Wednesday

How to Make Rose Petal Tea

Rose Petal Tea
If you love the fragrance of roses and want that elegant note in your home year round, consider drying flower petals (either in the oven, via air drying or in a dehydrator) and adding those rosy notes to one of your favorite basic tea blends.

Late season roses are fragrant, but harvesting their blooms can be bittersweet. The flowers are beautiful, but there's a chill in the air, and spring is a long way off no matter how you look at it. Be sure to prune your roses to prep them for winter, but before you do, harvest a few cups of rose petals for winter rose tea. Made with a mixture of China tea and dried rose petals, rose tea has a mild flavor and very fine aroma that will bring back the sensory impression of your summer garden -- even if it's currently sleeping under a coverlet of snow.

I like Oolong or Darjeeling, but almost any China tea will do. Here's a recipe to try. Even if you're just an occasional tea drinker, you'll be surprised at how refreshing and rewarding this tea can be on a cold fall or winter afternoon:

Rose Petal Tea Recipe (bulk)

  • 1/4 cup dried rose petals
  • 1 cup dry China tea (Darjeeling, Oolong, English Breakfast or other)
Directions

Use a quarter of a cup of petals for each cup of tea leaves.

It's practical to mix up a batch and use it as needed. Store it in a tin with a tight fitting lid.

To brew a cup, follow the package directions for the base China tea you're using.

Rose tea is very nice when served with biscuits and jam. If you like your tea sweet, honey is delicious with rose tea.


Tips for Making Rose Petal Tea:

Use roses that are free of pesticides. If you collect rose hips or use roses for crafting, this may not be difficult. If you don't have pesticide free roses this season, bring on a couple of your most fragrant varieties for next year and use organic protection methods to make them available for culinary use (that way you can make rose wine, too).

Blown blooms (fully mature flowers) that haven't browned will make the most flavorful tea petals.

Rose petals dry quickly if you're using a heat source, so watch them closely to make sure they don't scorch. They should be "shatter" dry, but not brown. In a dehydrator, they just take a couple of hours to dry completely (in a single layer).

The most fragrant rose varieties typically make the best tea.

Although you can use any color of rose, you may find that sticking with a single color or color range makes the most visually appealing tea. This may be an issue if you're giving rose tea as a gift. (It does make a lovely gift.)


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Photo2 Credit Photo courtesy of Andrzej Gdula http://www.sxc.hu/photo/965011 965011_chinese_cup.jpg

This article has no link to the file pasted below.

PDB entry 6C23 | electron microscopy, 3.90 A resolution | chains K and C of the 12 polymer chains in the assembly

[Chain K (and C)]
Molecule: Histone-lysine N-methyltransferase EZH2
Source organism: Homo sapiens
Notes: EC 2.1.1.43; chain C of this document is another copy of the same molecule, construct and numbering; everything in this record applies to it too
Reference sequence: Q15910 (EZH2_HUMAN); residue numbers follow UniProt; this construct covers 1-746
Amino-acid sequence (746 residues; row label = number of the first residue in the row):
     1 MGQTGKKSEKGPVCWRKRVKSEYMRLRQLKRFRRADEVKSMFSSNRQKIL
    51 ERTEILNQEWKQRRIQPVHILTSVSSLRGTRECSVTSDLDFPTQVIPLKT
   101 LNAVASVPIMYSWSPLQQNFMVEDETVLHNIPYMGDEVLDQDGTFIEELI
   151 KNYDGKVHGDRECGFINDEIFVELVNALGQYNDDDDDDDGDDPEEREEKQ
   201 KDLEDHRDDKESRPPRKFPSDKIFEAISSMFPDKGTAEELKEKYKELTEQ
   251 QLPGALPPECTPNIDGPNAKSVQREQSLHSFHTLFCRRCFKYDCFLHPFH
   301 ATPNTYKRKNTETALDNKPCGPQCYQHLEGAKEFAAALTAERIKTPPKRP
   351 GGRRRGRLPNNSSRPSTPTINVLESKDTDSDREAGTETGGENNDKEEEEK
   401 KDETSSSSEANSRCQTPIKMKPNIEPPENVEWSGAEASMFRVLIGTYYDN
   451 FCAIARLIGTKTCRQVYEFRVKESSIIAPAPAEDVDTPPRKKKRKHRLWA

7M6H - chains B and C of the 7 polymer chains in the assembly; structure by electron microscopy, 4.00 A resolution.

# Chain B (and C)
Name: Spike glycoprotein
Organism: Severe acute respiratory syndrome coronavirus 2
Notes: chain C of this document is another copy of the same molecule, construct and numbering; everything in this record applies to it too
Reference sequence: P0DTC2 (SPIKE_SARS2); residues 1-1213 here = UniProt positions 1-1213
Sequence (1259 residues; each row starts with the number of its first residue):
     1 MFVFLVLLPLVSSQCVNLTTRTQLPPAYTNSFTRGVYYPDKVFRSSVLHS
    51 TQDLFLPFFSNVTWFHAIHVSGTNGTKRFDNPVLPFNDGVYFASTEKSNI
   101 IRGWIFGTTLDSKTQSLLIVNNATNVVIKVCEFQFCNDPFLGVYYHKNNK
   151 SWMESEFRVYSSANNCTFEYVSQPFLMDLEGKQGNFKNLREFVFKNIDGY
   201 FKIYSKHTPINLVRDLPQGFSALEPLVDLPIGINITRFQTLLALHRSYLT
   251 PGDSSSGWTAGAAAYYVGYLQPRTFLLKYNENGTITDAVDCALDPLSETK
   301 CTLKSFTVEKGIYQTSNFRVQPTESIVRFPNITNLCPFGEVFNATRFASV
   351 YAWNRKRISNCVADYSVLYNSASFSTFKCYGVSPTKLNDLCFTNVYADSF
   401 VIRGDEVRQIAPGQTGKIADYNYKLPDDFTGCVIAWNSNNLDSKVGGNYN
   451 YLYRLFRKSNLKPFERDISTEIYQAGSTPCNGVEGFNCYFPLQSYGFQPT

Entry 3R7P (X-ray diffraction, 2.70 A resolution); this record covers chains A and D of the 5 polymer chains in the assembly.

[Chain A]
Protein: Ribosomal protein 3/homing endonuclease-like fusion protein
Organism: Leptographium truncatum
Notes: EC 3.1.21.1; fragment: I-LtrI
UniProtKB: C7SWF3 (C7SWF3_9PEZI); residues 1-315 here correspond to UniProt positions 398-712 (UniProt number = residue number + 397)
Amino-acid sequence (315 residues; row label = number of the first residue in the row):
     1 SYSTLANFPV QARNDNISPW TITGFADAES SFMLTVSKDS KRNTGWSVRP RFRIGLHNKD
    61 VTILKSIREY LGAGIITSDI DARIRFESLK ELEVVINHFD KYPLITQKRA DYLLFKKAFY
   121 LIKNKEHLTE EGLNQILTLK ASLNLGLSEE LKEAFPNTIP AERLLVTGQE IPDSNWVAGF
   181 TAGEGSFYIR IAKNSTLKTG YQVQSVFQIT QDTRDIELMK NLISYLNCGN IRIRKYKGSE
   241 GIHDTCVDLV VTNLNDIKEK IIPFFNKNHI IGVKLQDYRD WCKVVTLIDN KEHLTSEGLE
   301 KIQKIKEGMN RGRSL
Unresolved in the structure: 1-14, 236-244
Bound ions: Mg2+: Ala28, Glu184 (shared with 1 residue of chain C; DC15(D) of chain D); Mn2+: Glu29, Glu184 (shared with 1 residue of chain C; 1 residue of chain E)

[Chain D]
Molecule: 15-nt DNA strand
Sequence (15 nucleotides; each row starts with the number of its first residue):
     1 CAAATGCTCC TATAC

8 comments:

  1. thanks I'll try this it sounds delicous, Frances

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  2. Anonymous1:05:00 PM

    any suggestions for times/temperatures for oven drying?

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  3. Hi,

    Try placing a single layer of petals on a cookie sheet and into an oven set on warm. Place the tray as far from the heating element as possible. If you don't have that low a setting, use the lowest setting you have and crack the oven door to increase air flow and vent some of the heat.

    Try a test run with a half batch of petals and watch them to make sure they don't scorch. Adjust your method accordingly.

    If you know your oven runs pretty hot, even on low, warm it up and then turn off the heat. Add the petals when the air inside is warm but not uncomfortable. You may have to do this a couple of times.

    You may also be able to dry petals on your heat register, on top of your water heater, and even on top of your clothes dryer if you have quite a few loads to do.

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  4. Anonymous10:34:00 AM

    I read that you need to choose a certain kind/variety of rose to make the tea sweet and not bitter. I would not like to have a bitter tea. What kind/s of roses make a slightly sweet flavor?

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  5. This is a great question. Typically, the more fragrant a rose variety is, the better it will taste in tea. That doesn't necessarily mean it will taste sweet, though. Avoid drying roses to much, too. A couple of hours in a dehydrator should do it. If the petals start to turn tan colored, you may have gone too far.

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  6. So the roses in my garden I can use for tea

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  7. Celia,

    Yes. Make sure they're pesticide free, though.

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  8. Rose tea lowers my blood sugar. I read that in some studies it doesn't work, but I check my own blood sugar before and after drinking and my blood sugar comes down much faster if I drank rose tea.

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